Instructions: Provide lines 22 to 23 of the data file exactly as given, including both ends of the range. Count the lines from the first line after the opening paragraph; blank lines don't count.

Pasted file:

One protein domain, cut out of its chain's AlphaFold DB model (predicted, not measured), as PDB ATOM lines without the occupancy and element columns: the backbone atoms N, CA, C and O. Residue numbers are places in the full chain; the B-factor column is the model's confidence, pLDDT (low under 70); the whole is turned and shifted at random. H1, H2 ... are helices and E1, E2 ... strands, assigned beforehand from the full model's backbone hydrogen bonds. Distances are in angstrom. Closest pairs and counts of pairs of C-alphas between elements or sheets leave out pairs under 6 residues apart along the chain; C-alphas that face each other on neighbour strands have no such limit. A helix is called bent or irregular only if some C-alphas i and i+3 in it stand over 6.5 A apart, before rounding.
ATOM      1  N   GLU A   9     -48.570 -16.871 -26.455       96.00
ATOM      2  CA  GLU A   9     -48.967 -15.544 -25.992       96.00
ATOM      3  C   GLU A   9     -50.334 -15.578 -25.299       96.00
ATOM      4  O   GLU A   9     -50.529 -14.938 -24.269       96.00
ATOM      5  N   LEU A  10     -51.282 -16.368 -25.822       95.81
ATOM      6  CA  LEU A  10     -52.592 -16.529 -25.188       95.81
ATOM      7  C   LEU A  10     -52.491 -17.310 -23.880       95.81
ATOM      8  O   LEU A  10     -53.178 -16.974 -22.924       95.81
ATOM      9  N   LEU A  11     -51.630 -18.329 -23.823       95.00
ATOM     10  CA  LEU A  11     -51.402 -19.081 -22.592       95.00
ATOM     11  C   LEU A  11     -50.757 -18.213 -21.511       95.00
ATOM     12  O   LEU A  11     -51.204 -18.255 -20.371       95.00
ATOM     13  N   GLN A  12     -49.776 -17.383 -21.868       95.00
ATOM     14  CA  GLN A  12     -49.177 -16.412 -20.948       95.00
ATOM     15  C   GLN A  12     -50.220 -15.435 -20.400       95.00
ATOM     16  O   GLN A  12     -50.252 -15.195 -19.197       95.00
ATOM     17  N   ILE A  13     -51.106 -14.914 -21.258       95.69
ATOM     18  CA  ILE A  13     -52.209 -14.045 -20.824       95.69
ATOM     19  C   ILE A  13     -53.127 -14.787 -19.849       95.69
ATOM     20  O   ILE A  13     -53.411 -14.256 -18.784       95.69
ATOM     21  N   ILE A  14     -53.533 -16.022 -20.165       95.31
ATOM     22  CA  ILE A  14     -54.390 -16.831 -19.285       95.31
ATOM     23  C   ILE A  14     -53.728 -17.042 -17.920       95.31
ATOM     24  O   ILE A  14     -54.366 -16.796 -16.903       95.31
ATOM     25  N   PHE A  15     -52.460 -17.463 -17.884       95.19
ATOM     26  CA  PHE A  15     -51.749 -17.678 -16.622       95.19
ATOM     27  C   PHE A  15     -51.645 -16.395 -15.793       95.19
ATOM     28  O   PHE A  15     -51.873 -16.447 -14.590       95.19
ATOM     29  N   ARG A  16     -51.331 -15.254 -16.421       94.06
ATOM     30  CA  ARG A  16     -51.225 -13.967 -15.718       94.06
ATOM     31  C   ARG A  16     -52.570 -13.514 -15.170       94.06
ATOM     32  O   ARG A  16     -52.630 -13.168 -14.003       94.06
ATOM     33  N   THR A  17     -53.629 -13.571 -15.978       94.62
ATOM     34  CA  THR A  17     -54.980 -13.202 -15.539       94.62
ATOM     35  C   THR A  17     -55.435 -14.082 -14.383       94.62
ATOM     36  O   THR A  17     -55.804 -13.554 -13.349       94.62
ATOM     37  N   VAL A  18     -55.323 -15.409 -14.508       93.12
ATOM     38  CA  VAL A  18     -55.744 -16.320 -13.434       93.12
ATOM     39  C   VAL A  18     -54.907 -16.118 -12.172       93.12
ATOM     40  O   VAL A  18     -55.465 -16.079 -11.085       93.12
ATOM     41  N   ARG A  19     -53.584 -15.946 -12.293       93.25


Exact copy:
ATOM     22  CA  ILE A  14     -54.390 -16.831 -19.285       95.31
ATOM     23  C   ILE A  14     -53.728 -17.042 -17.920       95.31